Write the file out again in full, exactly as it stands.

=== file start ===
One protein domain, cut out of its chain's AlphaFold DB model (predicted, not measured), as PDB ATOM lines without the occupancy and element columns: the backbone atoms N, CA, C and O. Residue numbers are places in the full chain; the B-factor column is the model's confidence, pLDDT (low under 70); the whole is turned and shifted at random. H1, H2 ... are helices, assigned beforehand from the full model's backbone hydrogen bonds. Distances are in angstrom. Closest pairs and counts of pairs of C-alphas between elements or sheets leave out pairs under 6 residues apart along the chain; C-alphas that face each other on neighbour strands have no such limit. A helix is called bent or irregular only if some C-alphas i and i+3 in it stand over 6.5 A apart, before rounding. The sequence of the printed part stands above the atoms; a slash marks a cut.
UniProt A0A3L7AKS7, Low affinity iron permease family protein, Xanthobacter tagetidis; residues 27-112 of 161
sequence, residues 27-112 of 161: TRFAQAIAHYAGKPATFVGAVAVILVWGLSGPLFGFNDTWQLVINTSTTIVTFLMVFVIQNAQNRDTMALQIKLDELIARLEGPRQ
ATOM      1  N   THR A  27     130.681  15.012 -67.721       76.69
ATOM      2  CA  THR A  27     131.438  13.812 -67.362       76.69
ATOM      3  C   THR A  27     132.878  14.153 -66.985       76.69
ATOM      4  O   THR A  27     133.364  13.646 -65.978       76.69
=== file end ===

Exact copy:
One protein domain, cut out of its chain's AlphaFold DB model (predicted, not measured), as PDB ATOM lines without the occupancy and element columns: the backbone atoms N, CA, C and O. Residue numbers are places in the full chain; the B-factor column is the model's confidence, pLDDT (low under 70); the whole is turned and shifted at random. H1, H2 ... are helices, assigned beforehand from the full model's backbone hydrogen bonds. Distances are in angstrom. Closest pairs and counts of pairs of C-alphas between elements or sheets leave out pairs under 6 residues apart along the chain; C-alphas that face each other on neighbour strands have no such limit. A helix is called bent or irregular only if some C-alphas i and i+3 in it stand over 6.5 A apart, before rounding. The sequence of the printed part stands above the atoms; a slash marks a cut.
UniProt A0A3L7AKS7, Low affinity iron permease family protein, Xanthobacter tagetidis; residues 27-112 of 161
sequence, residues 27-112 of 161: TRFAQAIAHYAGKPATFVGAVAVILVWGLSGPLFGFNDTWQLVINTSTTIVTFLMVFVIQNAQNRDTMALQIKLDELIARLEGPRQ
ATOM      1  N   THR A  27     130.681  15.012 -67.721       76.69
ATOM      2  CA  THR A  27     131.438  13.812 -67.362       76.69
ATOM      3  C   THR A  27     132.878  14.153 -66.985       76.69
ATOM      4  O   THR A  27     133.364  13.646 -65.978       76.69